Agathis microstachya Bailey & C.White

Araucariaceae

Endemic to the Cook District of northeast Queensland, Australia where 50% of the population has been reduced by logging.

Associated Names:

Atherton kauri pine, bull kauri and bull pine

Distribution

Australia; northeast Queensland where it is restricted to the Cook District in the Wet Tropics. As with Agathis atropurpurea, this timber species is currently found in low densities in fragmented and localized forests.

Habitat and Ecology

An emergent tree in lowland to mid-montane rainforest where it is recorded from 400–1100 metres above sea-level. Soils ar usually grows in deep loams to clays on granite, metamorhics, and volcanic or basalt (Boland et al., 1962)

Human Uses

Highly valued for its timber and heavily exploited in the past; logging within the remaining distribution ceased after the declaration of the Wet Tropics Region in 1987.

Conservation Status

Global status

Near Threatened A1cd

Global rationale

Before 1985 logging is estimated to have reduced the total population by almost 50% with the total remaining population is estimated to be less than 10,000 trees. Logging has ceased and the population has started to recover. Due to the extent of its recent exploitation, its sporadic occurrence and limited area of occupancy, continued monitoring is advisable to monitor its recovery. A precautionary assessment of Near Threatened seems appropriate as it has almost qualified for listing under the A1cd criterion.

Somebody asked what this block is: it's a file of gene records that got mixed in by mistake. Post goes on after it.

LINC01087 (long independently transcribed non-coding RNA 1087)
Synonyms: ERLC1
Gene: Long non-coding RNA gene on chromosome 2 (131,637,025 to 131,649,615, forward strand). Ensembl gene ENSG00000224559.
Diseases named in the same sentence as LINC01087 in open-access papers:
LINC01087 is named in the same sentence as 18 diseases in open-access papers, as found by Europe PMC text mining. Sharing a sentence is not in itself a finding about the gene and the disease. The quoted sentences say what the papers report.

Global threats

Historical logging has reduced the total population. Fragmentation of its habitat could make some isolated stands/ forest remnants more susceptible to fires. Invasive species could limit regeneration

Conservation Actions

Seventy percent of the remaining forests are now protected. This species is currently listed as Near Threatened (Queensland Government 2010).